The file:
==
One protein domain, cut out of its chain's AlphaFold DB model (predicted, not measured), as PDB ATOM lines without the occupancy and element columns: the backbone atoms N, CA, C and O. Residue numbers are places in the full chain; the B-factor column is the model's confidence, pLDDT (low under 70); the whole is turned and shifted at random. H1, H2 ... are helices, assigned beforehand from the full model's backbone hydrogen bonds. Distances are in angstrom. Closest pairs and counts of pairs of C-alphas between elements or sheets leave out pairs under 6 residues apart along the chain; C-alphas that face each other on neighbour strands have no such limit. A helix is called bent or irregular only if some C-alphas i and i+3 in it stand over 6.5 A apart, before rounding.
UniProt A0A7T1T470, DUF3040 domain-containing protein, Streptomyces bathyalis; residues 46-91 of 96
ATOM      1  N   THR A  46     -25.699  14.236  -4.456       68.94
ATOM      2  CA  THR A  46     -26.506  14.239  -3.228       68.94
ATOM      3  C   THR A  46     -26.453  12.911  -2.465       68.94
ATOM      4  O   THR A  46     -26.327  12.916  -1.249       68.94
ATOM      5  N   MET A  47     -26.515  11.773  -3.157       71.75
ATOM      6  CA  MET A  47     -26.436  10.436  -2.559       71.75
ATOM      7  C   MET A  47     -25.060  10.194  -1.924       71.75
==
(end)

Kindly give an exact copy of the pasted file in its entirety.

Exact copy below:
One protein domain, cut out of its chain's AlphaFold DB model (predicted, not measured), as PDB ATOM lines without the occupancy and element columns: the backbone atoms N, CA, C and O. Residue numbers are places in the full chain; the B-factor column is the model's confidence, pLDDT (low under 70); the whole is turned and shifted at random. H1, H2 ... are helices, assigned beforehand from the full model's backbone hydrogen bonds. Distances are in angstrom. Closest pairs and counts of pairs of C-alphas between elements or sheets leave out pairs under 6 residues apart along the chain; C-alphas that face each other on neighbour strands have no such limit. A helix is called bent or irregular only if some C-alphas i and i+3 in it stand over 6.5 A apart, before rounding.
UniProt A0A7T1T470, DUF3040 domain-containing protein, Streptomyces bathyalis; residues 46-91 of 96
ATOM      1  N   THR A  46     -25.699  14.236  -4.456       68.94
ATOM      2  CA  THR A  46     -26.506  14.239  -3.228       68.94
ATOM      3  C   THR A  46     -26.453  12.911  -2.465       68.94
ATOM      4  O   THR A  46     -26.327  12.916  -1.249       68.94
ATOM      5  N   MET A  47     -26.515  11.773  -3.157       71.75
ATOM      6  CA  MET A  47     -26.436  10.436  -2.559       71.75
ATOM      7  C   MET A  47     -25.060  10.194  -1.924       71.75